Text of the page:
So I just planted my beets the other day, and in celebration I bought some from our local grocery store. I cooked them for about an hour in the oven and then chopped them up with some pears and nuts and put them in some mixed greens. It was a day to remember.
This is my first year growing beets and I decided to grow the Early Wonder variety. It’s a old heirloom variety dating back to pre-1811. Must be good if they’ve been haulin’ them around this long 😉
Here are some facts about our little mediterranean native:
- They are packed full of: potassium, folic acid, manganese, fiber, vitamin a, c, calcium, and iron
- They are biennial- meaning they flower and set seed their second season
- VERY cold hardy.
- Sow directly into the ground, but soak the seeds in warm water for a few hours before placing in the soil. Helps with germination. (Which I didn’t do…shoot)
- Each seed is actually a cluster of 2-6 seeds
- Plants that reach maturity during hot weather will have less color and flavor. Dress your plants with compost and plant in the shade of another plant to secure your chances of a good harvest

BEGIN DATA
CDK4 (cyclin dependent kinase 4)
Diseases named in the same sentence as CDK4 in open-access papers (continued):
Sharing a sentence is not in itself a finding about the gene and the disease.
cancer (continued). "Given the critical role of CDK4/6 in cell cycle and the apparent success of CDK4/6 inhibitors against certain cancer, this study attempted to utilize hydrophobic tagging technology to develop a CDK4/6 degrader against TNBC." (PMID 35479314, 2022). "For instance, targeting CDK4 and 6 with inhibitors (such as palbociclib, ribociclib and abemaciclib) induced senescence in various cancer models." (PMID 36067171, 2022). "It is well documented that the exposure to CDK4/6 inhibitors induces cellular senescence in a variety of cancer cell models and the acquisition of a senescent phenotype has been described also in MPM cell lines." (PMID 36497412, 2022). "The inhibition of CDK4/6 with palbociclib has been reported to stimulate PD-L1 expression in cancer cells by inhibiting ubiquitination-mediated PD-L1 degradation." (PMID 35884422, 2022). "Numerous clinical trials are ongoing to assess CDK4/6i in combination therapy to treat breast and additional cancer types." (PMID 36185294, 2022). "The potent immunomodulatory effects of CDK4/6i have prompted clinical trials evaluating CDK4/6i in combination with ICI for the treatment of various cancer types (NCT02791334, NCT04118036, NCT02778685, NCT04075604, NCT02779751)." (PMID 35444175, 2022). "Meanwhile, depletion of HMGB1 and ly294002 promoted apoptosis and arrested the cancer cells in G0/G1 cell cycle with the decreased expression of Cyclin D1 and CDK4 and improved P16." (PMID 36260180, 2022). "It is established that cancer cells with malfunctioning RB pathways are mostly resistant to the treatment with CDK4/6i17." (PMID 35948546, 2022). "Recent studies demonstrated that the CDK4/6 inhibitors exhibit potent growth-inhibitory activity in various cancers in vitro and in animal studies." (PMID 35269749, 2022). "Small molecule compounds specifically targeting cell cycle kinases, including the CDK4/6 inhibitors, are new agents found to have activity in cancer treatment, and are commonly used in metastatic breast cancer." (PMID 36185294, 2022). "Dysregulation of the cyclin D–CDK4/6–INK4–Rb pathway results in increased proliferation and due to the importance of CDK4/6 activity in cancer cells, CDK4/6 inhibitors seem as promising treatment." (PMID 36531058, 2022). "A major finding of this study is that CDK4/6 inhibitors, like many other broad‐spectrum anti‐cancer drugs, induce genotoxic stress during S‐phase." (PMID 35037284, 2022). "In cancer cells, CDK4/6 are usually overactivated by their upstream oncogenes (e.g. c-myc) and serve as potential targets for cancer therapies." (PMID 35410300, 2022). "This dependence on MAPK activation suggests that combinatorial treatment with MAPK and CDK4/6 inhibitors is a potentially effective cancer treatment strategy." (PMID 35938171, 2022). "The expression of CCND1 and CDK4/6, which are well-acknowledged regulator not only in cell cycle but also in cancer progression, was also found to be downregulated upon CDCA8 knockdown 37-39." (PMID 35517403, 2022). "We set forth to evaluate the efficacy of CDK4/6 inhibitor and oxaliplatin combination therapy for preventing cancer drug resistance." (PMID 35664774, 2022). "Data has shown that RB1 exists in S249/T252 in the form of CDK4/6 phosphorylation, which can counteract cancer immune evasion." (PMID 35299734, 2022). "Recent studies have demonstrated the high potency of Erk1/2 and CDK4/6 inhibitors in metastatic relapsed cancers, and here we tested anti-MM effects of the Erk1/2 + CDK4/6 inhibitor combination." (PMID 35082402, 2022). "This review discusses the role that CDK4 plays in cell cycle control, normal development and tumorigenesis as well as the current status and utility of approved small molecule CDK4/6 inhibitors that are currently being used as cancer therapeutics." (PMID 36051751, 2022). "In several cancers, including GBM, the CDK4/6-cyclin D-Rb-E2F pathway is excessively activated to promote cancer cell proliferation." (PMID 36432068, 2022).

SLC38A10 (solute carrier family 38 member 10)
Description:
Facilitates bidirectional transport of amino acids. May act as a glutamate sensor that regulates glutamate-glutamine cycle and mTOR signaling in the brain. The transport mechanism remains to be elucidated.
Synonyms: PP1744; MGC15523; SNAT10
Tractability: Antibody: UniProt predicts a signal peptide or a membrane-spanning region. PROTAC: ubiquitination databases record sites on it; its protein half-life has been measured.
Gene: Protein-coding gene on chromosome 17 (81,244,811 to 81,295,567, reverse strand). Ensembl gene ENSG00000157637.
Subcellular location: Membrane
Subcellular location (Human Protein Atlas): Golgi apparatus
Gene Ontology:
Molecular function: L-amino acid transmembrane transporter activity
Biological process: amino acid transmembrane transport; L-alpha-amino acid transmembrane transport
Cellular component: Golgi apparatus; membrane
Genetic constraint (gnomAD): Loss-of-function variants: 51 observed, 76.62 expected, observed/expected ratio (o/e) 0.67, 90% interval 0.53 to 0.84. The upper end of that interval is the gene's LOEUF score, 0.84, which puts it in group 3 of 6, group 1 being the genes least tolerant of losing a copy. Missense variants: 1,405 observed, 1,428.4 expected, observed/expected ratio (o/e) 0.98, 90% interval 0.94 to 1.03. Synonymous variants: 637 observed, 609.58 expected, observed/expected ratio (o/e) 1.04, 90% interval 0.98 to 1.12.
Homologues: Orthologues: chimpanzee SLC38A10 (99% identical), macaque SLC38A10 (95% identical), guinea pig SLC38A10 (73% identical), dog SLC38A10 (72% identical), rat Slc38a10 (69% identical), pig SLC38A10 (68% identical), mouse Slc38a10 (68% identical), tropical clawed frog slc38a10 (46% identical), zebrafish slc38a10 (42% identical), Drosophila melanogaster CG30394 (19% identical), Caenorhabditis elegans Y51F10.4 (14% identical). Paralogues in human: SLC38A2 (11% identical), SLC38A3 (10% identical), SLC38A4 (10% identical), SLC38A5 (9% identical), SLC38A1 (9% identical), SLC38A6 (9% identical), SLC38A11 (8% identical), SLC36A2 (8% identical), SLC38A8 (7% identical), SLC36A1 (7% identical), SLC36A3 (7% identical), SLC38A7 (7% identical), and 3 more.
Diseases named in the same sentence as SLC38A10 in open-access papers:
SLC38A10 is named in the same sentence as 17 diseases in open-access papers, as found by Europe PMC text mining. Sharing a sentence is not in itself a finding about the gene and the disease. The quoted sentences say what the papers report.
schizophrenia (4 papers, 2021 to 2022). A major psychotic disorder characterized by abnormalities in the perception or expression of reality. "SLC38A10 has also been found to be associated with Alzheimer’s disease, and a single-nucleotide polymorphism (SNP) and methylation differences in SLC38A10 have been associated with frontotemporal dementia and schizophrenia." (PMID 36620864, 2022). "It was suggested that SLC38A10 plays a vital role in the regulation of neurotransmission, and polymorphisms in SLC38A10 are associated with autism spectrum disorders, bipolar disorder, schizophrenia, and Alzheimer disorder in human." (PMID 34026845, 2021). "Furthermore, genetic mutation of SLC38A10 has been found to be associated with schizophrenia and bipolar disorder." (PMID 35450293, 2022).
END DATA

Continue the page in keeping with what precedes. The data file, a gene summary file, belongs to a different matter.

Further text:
- First off, pick a nice sunny location that has well drained soil
- Amend your soil with organic material working it in to a depth of 8-10 inches
- Sow seeds 2-4 inches apart, water well and add a thin layer of dressing. This helps to moderate soil moisture and temperature. *Keep beets watered well and you will have happy gardeners and happy beets*
- Beets require lots of phosphorus to grow healthy large roots. If you run a soil test and you find in lacks in phosphorus give your plants a side dressing of bonemeal or rock phosphate. (Favored pH range for beets is 6.0-7.0)
- Stop sowing seeds once the temperatures reach about 75 degrees, but start again 8 or so weeks before the first fall frost, for a late season harvest
- Beets taste best when they are 1.5-2.5 inches in diameter. After that they start to lose flavor and the texture becomes unappetizing
- Beet greens can be harvested as soon as plants are an inch or two high. Older greens are best when steamed or sauteed.
- When beets are ready to harvest, pull or dig them out then remove the tops by twisting them or cutting them off, being careful to leave a few inches of stem on the root to keep them from bleeding and losing their moisture. They can be stored this way, in the fridge for up to a week
- For long term storage, layer the beets in damp sawdust or sand and keep in a moist cold root storage until ready to use